US Constitution

The Constitution for the United States of America under the supremacy clause establishes the supreme federal law of the land superseding all conflicting state laws. The US Constitution is the founding document that defines the 7 original articles by which the country is to be governed. There have been 27 amendments since the Constitution was signed into existence in 1789.

Articles I through III dictate the separation of governance into 3 distinct branches: The Legislative Congress encompassing the US House of Representatives and US Senate; The Executive Branch detailing the office and powers of the US President, Vice President and associated officers and; The Federal Judiciary empowering the US Supreme Court and federal courts as described in Articles III, IV, V, and VI. Article VII was used by the original 13 states to ratify the constitution.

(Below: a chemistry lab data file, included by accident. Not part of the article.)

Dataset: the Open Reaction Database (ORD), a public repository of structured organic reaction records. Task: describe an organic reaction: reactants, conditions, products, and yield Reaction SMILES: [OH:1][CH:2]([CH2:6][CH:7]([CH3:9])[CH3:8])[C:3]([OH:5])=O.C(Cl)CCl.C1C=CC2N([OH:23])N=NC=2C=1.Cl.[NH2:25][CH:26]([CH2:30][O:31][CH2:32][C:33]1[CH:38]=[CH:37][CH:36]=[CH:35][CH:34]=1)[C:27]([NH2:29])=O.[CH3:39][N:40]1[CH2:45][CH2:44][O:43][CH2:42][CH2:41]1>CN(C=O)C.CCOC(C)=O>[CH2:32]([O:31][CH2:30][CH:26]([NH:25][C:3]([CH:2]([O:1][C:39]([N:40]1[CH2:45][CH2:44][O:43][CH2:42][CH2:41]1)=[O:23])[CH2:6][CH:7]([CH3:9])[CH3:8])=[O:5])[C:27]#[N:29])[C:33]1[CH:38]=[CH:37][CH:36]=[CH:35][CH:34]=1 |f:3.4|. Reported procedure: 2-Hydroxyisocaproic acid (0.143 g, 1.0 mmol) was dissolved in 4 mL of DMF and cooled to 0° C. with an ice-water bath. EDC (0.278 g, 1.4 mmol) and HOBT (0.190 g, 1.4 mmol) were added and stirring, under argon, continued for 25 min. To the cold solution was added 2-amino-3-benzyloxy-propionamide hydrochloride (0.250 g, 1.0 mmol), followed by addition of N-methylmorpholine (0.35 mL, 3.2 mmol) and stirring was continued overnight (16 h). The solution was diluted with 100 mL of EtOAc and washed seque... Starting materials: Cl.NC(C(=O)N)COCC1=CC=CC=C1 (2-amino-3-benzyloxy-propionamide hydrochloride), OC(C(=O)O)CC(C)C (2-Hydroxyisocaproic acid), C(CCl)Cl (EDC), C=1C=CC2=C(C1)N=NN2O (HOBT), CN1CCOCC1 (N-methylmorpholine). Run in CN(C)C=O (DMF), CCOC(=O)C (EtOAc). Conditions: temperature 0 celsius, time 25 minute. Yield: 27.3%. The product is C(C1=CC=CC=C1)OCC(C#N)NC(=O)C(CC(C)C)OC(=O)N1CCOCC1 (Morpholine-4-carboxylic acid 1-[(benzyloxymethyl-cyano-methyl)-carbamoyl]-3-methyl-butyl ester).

As mentioned there have been 27 Amendments made to the US Constitution in accordance with the modernization of our society. The first 10 Amendments, known as the Bill of Rights, protect the civil liberties of citizens and limit the powers of government. The amendments decree the often-debated rights to religious freedom, speech, media, assembly, protest, and bearing of arms, among others.

Amendments 11-27 extend the protection of civil rights for citizens and update governmental and federal authority procedures. The most revolutionary and frequently cited of these are Amendment XII which lays out the framework for the election of the President and Vice President, Amendment XIII which abolished slavery, and Amendment XIX which granted women the right to vote.

The US Constitution begins with “We the People” denoting that all government figures serve in their capacities as citizens no different to any other.

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